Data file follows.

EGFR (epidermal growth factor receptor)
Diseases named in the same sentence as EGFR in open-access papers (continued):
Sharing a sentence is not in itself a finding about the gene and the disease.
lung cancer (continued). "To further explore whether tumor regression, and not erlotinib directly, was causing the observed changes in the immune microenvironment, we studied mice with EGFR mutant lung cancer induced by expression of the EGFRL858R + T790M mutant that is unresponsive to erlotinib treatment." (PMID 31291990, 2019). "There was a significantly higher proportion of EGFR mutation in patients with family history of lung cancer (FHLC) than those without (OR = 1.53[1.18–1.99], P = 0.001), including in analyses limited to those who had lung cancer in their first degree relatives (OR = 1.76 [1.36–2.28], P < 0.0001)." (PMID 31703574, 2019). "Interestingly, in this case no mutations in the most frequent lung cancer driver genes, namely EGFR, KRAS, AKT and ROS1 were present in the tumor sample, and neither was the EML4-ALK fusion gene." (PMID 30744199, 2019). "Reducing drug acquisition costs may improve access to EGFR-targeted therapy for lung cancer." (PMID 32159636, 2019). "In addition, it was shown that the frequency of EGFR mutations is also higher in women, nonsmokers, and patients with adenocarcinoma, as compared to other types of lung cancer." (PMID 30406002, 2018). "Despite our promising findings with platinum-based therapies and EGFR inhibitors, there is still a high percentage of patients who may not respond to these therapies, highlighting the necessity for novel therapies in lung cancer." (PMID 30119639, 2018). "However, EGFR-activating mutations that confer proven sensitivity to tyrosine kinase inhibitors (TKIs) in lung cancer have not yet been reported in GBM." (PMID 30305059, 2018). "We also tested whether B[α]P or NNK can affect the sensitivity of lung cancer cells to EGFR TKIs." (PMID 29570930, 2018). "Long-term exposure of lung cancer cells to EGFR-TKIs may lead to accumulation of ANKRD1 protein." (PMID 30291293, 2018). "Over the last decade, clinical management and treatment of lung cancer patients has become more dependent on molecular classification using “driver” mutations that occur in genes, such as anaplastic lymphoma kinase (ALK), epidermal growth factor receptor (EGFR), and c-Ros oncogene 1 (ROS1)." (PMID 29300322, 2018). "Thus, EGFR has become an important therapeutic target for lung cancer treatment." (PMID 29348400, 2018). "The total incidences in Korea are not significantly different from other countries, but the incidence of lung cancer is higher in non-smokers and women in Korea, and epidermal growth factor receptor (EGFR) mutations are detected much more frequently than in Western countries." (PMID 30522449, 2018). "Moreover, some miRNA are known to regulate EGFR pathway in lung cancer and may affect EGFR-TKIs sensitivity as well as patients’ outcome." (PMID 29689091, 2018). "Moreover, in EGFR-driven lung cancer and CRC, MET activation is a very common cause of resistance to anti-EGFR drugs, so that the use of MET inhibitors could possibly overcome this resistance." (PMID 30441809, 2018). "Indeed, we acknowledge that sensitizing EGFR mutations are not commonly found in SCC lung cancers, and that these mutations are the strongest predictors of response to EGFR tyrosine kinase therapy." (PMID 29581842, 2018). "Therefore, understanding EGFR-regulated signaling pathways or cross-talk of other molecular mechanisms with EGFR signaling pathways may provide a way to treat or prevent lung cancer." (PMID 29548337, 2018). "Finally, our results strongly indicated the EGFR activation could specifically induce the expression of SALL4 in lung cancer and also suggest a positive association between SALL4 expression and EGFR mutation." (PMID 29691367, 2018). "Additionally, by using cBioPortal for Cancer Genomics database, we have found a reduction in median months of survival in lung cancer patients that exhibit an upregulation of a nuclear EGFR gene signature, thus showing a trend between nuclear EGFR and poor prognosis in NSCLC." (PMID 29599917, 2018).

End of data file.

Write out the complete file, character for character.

EGFR (epidermal growth factor receptor)
Diseases named in the same sentence as EGFR in open-access papers (continued):
Sharing a sentence is not in itself a finding about the gene and the disease.
lung cancer (continued). "To further explore whether tumor regression, and not erlotinib directly, was causing the observed changes in the immune microenvironment, we studied mice with EGFR mutant lung cancer induced by expression of the EGFRL858R + T790M mutant that is unresponsive to erlotinib treatment." (PMID 31291990, 2019). "There was a significantly higher proportion of EGFR mutation in patients with family history of lung cancer (FHLC) than those without (OR = 1.53[1.18–1.99], P = 0.001), including in analyses limited to those who had lung cancer in their first degree relatives (OR = 1.76 [1.36–2.28], P < 0.0001)." (PMID 31703574, 2019). "Interestingly, in this case no mutations in the most frequent lung cancer driver genes, namely EGFR, KRAS, AKT and ROS1 were present in the tumor sample, and neither was the EML4-ALK fusion gene." (PMID 30744199, 2019). "Reducing drug acquisition costs may improve access to EGFR-targeted therapy for lung cancer." (PMID 32159636, 2019). "In addition, it was shown that the frequency of EGFR mutations is also higher in women, nonsmokers, and patients with adenocarcinoma, as compared to other types of lung cancer." (PMID 30406002, 2018). "Despite our promising findings with platinum-based therapies and EGFR inhibitors, there is still a high percentage of patients who may not respond to these therapies, highlighting the necessity for novel therapies in lung cancer." (PMID 30119639, 2018). "However, EGFR-activating mutations that confer proven sensitivity to tyrosine kinase inhibitors (TKIs) in lung cancer have not yet been reported in GBM." (PMID 30305059, 2018). "We also tested whether B[α]P or NNK can affect the sensitivity of lung cancer cells to EGFR TKIs." (PMID 29570930, 2018). "Long-term exposure of lung cancer cells to EGFR-TKIs may lead to accumulation of ANKRD1 protein." (PMID 30291293, 2018). "Over the last decade, clinical management and treatment of lung cancer patients has become more dependent on molecular classification using “driver” mutations that occur in genes, such as anaplastic lymphoma kinase (ALK), epidermal growth factor receptor (EGFR), and c-Ros oncogene 1 (ROS1)." (PMID 29300322, 2018). "Thus, EGFR has become an important therapeutic target for lung cancer treatment." (PMID 29348400, 2018). "The total incidences in Korea are not significantly different from other countries, but the incidence of lung cancer is higher in non-smokers and women in Korea, and epidermal growth factor receptor (EGFR) mutations are detected much more frequently than in Western countries." (PMID 30522449, 2018). "Moreover, some miRNA are known to regulate EGFR pathway in lung cancer and may affect EGFR-TKIs sensitivity as well as patients’ outcome." (PMID 29689091, 2018). "Moreover, in EGFR-driven lung cancer and CRC, MET activation is a very common cause of resistance to anti-EGFR drugs, so that the use of MET inhibitors could possibly overcome this resistance." (PMID 30441809, 2018). "Indeed, we acknowledge that sensitizing EGFR mutations are not commonly found in SCC lung cancers, and that these mutations are the strongest predictors of response to EGFR tyrosine kinase therapy." (PMID 29581842, 2018). "Therefore, understanding EGFR-regulated signaling pathways or cross-talk of other molecular mechanisms with EGFR signaling pathways may provide a way to treat or prevent lung cancer." (PMID 29548337, 2018). "Finally, our results strongly indicated the EGFR activation could specifically induce the expression of SALL4 in lung cancer and also suggest a positive association between SALL4 expression and EGFR mutation." (PMID 29691367, 2018). "Additionally, by using cBioPortal for Cancer Genomics database, we have found a reduction in median months of survival in lung cancer patients that exhibit an upregulation of a nuclear EGFR gene signature, thus showing a trend between nuclear EGFR and poor prognosis in NSCLC." (PMID 29599917, 2018).